The New Shul

Parshat T’rumah

On the surface, this week’s parashah, T’rumah, seems to have nothing to do with last week’s parashah, Mishpatim. Mishpatim dealt with matters of justice and fairness. T’rumah teaches us how to create space for the transcendent, how to use the power of ritual structures to bring God into our lives.

Why does the Torah place these two parshiyot side by side? The author of Mekor Barukh suggested a reason. He noted that a sacred offering that the giver has acquired through theft or fraud is not a valid offering. Only a justly-acquired offering is acceptable to God.

In other words, the interpersonal and spiritual domains are not as separate as they seem. To be spiritually authentic, religious life must be infused with ethical integrity. For example, if we wish to make our shul a truly prayerful space, we must begin by treating the people in it as images of God.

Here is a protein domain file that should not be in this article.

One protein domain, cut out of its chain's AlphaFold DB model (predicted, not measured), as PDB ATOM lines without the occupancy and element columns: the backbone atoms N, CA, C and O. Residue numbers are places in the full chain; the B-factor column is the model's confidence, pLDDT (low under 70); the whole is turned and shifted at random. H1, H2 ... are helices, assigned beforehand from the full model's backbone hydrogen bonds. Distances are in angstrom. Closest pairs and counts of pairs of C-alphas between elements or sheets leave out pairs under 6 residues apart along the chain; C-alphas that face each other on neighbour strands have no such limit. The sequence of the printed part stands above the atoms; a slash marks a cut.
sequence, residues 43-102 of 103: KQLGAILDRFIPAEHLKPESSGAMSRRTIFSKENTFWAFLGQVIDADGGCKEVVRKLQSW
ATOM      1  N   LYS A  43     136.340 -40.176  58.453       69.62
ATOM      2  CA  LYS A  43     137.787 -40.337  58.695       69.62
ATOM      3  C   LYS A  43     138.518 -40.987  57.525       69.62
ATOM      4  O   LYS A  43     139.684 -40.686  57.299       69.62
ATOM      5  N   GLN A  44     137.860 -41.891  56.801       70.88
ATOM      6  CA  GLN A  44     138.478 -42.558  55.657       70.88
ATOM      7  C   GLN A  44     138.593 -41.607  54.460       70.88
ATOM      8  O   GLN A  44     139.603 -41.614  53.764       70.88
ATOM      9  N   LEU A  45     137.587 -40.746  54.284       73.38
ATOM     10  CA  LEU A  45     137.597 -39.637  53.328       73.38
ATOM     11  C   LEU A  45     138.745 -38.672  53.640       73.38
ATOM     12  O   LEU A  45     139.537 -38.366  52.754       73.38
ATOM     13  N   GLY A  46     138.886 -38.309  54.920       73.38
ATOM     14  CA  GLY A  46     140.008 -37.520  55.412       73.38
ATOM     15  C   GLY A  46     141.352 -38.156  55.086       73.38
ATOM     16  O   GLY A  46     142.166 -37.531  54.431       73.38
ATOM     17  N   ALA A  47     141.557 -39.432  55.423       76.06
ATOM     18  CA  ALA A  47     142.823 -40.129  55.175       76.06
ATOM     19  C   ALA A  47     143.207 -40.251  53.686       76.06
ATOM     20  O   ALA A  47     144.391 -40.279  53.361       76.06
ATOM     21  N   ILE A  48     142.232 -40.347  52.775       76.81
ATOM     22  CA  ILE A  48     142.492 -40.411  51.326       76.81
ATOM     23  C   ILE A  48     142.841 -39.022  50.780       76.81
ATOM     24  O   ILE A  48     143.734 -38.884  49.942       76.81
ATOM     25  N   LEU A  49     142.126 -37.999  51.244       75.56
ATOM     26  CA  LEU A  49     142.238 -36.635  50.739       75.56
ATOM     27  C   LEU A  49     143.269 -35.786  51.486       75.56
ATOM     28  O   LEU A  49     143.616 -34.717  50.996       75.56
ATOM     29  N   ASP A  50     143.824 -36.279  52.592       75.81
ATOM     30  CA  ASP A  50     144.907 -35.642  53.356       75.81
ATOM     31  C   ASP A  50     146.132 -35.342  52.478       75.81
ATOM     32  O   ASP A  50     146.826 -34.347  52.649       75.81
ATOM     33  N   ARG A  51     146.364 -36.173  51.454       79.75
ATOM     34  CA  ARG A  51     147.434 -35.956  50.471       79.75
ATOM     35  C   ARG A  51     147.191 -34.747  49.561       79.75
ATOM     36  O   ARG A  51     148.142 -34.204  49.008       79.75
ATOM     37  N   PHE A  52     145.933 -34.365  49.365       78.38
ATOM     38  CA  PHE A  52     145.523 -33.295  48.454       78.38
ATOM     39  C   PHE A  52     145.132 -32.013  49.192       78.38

Recognition of that overlap between the ethical and spiritual can open up new avenues for spiritual searching. If we are struggling to find a way to reach upward, we can begin by reaching outward. Our love for others can provide a window to God’s love. The Torah’s path, from Mishpatim to T’rumah, can be our path as well.